9/11 and the use of memory

Jill Segger
By Jill Segger
12 Sep 2011

“This is the use of memory – for liberation.” These lines from Little Gidding have been coiling round my mind and demanding a context as the world remembers the events of 11 September 2001.

First, the remembrance of the fact. My parents' generation always remembered where they were and what they were doing when the news of President Kennedy's assassination broke. We remember 9/11 in a similar manner.

It was the day Tony Blair was due to address the TUC Conference in Brighton. I had switched on the TV, laid pen and notebook in readiness and gone into the kitchen to pour a cup of tea. Returning, I saw a plane fly into a skyscraper and assumed for a moment that I had tuned to the wrong channel and was seeing a disaster movie. Even as the loop played over and over and the scrolling information at the bottom of the screen revealed the truth, it was hard to grasp what was happening. In the hours and days that followed, that feeling intensified. It did not seem hyperbolic to believe that nothing was ever going to be quite the same again.

Next, I remember the fear. All our public places and institutions felt vulnerable. Civil aviation, in all its unremarkable ubiquity, had taken on a new and terrifying lethal potential. For a generation who had not known war, the idea that death and destruction could fall without warning from the sky was profoundly de-stabilising. I recall standing still in the street, shortly after the ban on flying was lifted, as a jet-liner flew low over the town. Everyone in my line of vision was doing the same. We looked up and froze. I remember wondering how long this paralysis of fear would persist in our collective and individual behaviour.

It is that fear which made possible the worst aspects of the US and UK responses. Frightened populations are more likely to be pliable and uncritical. George Bush, the most bellicose and intellectually unsophisticated US president in recent history was smart enough to see that. And the devastation which he and his willing subaltern Blair unleashed on Iraq and Afghanistan in the name of the “war on terror”, is only gradually becoming subject to real questioning from political and military thinkers.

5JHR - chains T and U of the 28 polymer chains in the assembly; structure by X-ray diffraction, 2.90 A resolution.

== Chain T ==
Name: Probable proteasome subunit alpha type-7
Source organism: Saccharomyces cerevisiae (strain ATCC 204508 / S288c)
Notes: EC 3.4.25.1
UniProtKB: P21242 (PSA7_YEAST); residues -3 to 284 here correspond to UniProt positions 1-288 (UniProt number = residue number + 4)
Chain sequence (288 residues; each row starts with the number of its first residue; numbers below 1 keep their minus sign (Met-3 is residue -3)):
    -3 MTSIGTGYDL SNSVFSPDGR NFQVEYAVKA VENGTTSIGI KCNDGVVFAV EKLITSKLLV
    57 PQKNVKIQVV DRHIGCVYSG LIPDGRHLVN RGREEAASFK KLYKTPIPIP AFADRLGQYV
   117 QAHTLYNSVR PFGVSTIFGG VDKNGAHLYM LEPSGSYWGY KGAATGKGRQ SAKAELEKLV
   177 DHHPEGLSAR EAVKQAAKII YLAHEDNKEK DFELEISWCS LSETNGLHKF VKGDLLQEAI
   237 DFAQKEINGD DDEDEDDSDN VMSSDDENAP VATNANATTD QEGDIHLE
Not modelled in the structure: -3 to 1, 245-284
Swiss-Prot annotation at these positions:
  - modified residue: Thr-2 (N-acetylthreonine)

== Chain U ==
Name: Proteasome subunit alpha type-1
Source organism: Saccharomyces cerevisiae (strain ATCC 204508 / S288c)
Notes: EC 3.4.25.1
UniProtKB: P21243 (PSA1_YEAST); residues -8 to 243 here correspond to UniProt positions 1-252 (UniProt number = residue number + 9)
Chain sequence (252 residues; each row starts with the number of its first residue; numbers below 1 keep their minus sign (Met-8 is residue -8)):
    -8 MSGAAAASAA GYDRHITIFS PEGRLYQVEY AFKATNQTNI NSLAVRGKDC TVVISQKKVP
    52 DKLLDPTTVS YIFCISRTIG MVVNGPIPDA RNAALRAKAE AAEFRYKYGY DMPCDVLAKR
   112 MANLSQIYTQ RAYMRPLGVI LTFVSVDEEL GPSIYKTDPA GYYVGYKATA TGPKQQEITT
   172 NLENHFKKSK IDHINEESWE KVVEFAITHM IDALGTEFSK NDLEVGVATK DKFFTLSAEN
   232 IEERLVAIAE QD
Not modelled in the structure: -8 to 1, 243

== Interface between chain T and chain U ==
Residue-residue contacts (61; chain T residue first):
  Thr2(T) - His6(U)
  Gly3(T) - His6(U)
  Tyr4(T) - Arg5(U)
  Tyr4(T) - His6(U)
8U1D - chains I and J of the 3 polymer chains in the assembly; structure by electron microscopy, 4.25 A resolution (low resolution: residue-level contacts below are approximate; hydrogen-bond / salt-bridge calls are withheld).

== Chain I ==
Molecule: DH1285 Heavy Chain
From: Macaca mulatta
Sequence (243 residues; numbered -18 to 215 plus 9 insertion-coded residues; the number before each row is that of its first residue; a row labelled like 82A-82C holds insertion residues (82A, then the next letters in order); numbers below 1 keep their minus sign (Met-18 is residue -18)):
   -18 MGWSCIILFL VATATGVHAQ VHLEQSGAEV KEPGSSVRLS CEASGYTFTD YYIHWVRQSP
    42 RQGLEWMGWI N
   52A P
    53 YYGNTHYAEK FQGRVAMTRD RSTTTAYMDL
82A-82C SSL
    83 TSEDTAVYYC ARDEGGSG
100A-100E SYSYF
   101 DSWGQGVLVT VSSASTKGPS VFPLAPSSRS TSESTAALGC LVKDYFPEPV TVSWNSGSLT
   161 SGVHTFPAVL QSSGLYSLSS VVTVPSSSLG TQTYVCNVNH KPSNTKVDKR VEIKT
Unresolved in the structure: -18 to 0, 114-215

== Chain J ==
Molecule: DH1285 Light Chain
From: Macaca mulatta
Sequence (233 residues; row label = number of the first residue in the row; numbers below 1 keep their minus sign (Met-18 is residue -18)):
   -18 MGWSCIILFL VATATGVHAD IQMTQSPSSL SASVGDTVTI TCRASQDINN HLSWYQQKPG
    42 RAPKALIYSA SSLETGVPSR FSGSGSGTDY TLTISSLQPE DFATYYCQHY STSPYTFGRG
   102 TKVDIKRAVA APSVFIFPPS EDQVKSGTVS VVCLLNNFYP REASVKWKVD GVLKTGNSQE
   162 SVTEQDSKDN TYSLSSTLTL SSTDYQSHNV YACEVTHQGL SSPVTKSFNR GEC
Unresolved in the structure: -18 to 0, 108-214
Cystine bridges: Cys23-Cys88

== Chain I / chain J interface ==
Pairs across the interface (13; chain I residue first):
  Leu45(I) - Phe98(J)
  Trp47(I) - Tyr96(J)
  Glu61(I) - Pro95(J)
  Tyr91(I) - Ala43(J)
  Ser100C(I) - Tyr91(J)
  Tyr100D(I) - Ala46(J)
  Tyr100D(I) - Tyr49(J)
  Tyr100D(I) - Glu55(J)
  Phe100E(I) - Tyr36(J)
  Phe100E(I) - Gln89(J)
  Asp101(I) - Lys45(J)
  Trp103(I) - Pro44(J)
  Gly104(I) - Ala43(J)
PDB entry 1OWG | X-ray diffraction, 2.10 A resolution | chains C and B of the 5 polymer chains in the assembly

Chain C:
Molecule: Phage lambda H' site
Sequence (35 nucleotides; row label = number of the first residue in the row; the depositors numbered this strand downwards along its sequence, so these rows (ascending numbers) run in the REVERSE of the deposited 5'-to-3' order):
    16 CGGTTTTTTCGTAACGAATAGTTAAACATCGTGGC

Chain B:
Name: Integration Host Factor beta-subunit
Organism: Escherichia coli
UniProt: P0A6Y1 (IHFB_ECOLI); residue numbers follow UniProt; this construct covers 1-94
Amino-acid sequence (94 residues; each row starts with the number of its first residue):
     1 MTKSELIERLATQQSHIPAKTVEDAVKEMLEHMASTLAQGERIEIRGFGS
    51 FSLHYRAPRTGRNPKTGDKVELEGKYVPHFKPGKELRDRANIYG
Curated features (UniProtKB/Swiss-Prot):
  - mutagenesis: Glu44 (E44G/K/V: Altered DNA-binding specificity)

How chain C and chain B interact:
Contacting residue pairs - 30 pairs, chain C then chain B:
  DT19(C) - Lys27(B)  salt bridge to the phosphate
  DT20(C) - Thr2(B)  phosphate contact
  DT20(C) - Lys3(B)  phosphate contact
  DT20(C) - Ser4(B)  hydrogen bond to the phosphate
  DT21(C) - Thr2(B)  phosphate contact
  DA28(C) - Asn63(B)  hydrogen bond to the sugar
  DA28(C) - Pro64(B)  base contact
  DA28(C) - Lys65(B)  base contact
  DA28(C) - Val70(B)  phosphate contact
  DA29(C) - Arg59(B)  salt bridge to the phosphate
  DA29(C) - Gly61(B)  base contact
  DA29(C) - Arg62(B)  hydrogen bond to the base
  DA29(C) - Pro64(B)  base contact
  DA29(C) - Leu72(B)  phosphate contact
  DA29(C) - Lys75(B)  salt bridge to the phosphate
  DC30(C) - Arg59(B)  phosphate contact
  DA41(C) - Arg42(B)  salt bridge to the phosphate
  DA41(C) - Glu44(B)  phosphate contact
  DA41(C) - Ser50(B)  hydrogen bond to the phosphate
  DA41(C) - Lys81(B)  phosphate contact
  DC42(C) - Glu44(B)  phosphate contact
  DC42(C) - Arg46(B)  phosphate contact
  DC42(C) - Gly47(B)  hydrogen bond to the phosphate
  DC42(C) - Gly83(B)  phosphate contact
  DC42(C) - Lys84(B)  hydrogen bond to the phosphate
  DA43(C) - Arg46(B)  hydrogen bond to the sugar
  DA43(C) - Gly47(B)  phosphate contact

Then remember the corruption of language; its perversion from tool of reason to weapon of propaganda. Leaving aside the irrationality of 'warring' against an abstract noun, the very use of the word 'war' permits only one solution - the use of armed force. All the power and potential of diplomacy, dialogue, development, negotiation, intelligence and non-violent resolution were discounted in the imaginations of power and public alike by the term. And its spin-offs: “wanted, dead or alive”; “if you're not for us you're against us”; “these are the bad guys” “ we will prevail” served to simplify, to polarise, to close down analysis and to de-humanise. Among their sour fruits were Guantanamo Bay, Abu Ghraib and the process of 'extraordinary rendition'.

For those of us who did not lose anyone in the atrocities of 9/11, the duty of remembering is not just that of memorialising those taken so horribly and untimely out of life on an apparently peaceful morning in early autumn. That must be done, so that the bereaved, both individually and as a nation, might find some comfort in a community of mourning. We have to find the symbols and rites which recognise the enormity of the act and the magnitude of the loss. But these actions of remembrance must also enable reflection and contemplation, must make space for recognition of something more than the shaking of a mailed fist, and must make possible the moving away from horror and fear towards a future of peace and reconciliation.

If such a future is to be possible, we have to be liberated from the divisive and sclerotic concepts which grew out of the devastation of 9/11. We have to question the rhetoric which would perpetuate that thinking and we have to believe that out of the grief, the anger and the pain, we can be liberated to achieve something better – for the sake of the dead of 9/11 and of Iraq and Afghanistan as well as for ourselves and our children.

Towards the conclusion of Little Gidding, Eliot hints at how we might be able to understand that liberation:

We die with the dying:
See, they depart and we go with them.
We are born with the dead:
See, they return and bring us with them.

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© Jill Segger is an Associate Director of Ekklesia with particular involvement in editorial issues. She is a freelance writer who contributes to the Church Times, Catholic Herald, Tribune, Reform and The Friend, among other publications. Jill is an active Quaker. See: http://www.journalistdirectory.com/journalist/TQig/Jill-Segger You can follow Jill on Twitter at: http://www.twitter.com/quakerpen

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